Dave “Koz” Kozlowski is the host of “Inside Tennis With The Koz” one of Tennis Channel’s original show series now airing on www.indietennis.com. Koz is one of the initial 17 Master USPTA Professionals in the world. He was named the 2000 USTA Tennis Broadcaster of the Year. The 2001 National Pro of the Year has the distinction of being the first American tennis broadcaster to interview Andy Roddick and Maria Sharapova.
NEW YORK – Bud Collins, the man who many call the walking encyclopedia of tennis, has released a second edition of his famous tennis encyclopedia and record book THE BUD COLLINS HISTORY OF TENNIS.
The 816-page second-edition volume – the most authoritative compilation of records, biographies and information on the sport of tennis – is dedicated to John Isner, Nicolas Mahut and chair umpire Mohamed Lahyani, the three principles from the record-breaking longest match of all-time at 2010 Wimbledon, won by Isner 6-4, 3-6, 6-7 (7), 7-6 (3), 70-68 in 11 hours, five minutes, featuring a record 113 aces from Isner.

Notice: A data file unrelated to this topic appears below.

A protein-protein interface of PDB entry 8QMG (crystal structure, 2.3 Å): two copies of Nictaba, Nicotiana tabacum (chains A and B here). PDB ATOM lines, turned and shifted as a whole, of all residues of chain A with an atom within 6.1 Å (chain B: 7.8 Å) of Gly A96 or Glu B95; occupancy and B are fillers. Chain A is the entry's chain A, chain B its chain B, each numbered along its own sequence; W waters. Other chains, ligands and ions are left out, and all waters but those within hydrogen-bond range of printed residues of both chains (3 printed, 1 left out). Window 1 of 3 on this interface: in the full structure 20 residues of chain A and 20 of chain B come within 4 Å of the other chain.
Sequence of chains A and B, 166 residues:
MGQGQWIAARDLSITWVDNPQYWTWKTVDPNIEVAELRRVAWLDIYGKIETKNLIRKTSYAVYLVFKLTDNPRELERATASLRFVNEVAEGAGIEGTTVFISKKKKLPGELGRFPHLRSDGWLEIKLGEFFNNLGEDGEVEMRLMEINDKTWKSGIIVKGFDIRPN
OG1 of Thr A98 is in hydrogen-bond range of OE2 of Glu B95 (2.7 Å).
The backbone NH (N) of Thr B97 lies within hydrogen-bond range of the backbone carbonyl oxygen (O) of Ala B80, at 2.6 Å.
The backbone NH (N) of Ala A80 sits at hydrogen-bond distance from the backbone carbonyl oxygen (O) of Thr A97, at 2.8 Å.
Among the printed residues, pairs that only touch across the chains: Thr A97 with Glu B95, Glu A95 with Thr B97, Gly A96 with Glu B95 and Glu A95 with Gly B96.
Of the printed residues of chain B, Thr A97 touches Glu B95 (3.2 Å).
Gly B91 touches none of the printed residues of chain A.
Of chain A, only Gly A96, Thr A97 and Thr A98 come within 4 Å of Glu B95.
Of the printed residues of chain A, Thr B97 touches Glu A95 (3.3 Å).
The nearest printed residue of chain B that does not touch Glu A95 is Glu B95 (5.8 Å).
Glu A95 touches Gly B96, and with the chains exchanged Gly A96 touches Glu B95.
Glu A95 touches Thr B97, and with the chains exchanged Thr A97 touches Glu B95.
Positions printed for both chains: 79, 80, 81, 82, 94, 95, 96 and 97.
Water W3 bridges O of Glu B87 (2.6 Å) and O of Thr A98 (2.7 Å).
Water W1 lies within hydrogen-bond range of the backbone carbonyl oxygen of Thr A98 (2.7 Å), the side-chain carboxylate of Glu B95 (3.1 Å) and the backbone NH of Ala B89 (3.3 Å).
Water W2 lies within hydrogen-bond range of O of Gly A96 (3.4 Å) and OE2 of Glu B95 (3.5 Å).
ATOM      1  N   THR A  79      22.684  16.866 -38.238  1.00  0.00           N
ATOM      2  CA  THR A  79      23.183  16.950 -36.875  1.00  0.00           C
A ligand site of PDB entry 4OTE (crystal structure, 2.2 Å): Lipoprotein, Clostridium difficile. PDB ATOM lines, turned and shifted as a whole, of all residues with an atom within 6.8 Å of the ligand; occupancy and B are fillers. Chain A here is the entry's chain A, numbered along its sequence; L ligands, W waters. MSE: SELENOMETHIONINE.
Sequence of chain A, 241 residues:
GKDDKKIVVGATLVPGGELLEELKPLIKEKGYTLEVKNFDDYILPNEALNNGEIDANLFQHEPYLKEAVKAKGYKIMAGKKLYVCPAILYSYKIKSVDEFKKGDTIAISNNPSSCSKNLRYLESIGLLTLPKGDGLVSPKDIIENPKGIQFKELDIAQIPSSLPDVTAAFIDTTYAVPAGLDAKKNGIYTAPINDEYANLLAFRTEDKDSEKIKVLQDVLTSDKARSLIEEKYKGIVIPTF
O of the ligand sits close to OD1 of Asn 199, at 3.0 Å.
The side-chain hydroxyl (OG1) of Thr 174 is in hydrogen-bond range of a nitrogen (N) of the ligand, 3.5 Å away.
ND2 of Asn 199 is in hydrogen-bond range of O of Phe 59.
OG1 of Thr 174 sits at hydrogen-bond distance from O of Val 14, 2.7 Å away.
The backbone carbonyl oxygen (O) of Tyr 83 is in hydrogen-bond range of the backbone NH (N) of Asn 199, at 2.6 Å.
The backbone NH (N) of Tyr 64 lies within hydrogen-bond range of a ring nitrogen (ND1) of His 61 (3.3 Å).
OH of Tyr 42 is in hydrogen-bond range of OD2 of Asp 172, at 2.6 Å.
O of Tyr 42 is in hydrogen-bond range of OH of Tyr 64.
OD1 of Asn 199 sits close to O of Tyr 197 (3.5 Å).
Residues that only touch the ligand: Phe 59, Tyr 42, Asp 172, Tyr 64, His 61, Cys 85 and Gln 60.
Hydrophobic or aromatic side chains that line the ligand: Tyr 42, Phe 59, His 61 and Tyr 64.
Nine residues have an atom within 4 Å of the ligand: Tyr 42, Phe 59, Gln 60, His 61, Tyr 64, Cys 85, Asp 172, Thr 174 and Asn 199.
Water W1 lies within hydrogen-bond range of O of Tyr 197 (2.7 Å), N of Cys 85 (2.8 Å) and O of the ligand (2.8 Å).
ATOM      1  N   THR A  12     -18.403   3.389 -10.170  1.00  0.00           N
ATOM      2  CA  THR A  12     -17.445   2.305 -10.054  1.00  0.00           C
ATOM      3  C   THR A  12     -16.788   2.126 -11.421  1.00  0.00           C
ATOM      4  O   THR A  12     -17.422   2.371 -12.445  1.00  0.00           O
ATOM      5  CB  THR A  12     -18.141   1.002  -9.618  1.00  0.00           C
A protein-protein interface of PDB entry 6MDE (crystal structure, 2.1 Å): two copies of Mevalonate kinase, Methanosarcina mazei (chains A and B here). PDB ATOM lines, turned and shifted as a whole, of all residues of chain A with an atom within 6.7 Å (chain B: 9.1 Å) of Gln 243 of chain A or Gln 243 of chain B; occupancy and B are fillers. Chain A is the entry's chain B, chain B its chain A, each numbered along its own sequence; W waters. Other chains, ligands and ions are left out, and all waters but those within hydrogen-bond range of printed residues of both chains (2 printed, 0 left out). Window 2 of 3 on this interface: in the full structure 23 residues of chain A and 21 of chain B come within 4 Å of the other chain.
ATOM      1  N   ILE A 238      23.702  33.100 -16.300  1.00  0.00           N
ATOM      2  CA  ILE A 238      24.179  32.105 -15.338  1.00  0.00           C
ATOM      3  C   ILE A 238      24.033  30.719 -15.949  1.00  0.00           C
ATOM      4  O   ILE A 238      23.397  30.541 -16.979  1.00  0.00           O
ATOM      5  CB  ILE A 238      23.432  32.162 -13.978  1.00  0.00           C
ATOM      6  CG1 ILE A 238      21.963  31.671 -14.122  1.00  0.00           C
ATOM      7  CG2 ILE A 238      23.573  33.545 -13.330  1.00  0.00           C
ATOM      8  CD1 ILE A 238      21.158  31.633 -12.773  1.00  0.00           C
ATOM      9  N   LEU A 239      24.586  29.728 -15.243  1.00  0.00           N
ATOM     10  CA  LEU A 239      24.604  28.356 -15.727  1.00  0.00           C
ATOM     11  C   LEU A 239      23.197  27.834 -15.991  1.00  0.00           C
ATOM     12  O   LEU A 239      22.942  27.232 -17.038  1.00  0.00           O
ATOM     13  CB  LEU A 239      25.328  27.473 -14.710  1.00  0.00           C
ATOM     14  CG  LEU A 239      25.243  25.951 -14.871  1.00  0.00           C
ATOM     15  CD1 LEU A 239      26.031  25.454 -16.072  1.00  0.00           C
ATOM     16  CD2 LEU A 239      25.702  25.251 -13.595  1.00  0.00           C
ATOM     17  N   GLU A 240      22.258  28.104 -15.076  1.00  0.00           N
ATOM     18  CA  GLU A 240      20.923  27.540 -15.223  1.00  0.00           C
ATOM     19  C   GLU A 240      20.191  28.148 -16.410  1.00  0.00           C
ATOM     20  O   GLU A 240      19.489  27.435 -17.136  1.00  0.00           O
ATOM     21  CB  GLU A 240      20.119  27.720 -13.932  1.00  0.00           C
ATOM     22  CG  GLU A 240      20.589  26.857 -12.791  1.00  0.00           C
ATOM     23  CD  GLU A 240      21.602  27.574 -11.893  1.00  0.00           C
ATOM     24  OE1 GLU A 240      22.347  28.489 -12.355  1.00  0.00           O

“Has the Isner – Mahut match ended yet? You can find out in this book!” quipped Collins.
Collins, the Hall of Fame tennis journalist, broadcaster and personality, is the longtime columnist for the Boston Globe and a 1994 inductee into the International Tennis Hall of Fame. He is covering the U.S. Championships for a 56th time in 2010. He will be signing books at the US Open Bookstore during the duration of the 2010 US Open.
THE BUD COLLINS HISTORY OF TENNIS ($35.95, New Chapter Press) is the ultimate compilation of historical tennis information, including year-by-year recaps of every tennis season, biographical sketches of every major tennis personality, as well as stats, records, and championship rolls for all the major events. The author’s personal relationships with major tennis stars offer insights into the world of professional tennis found nowhere else.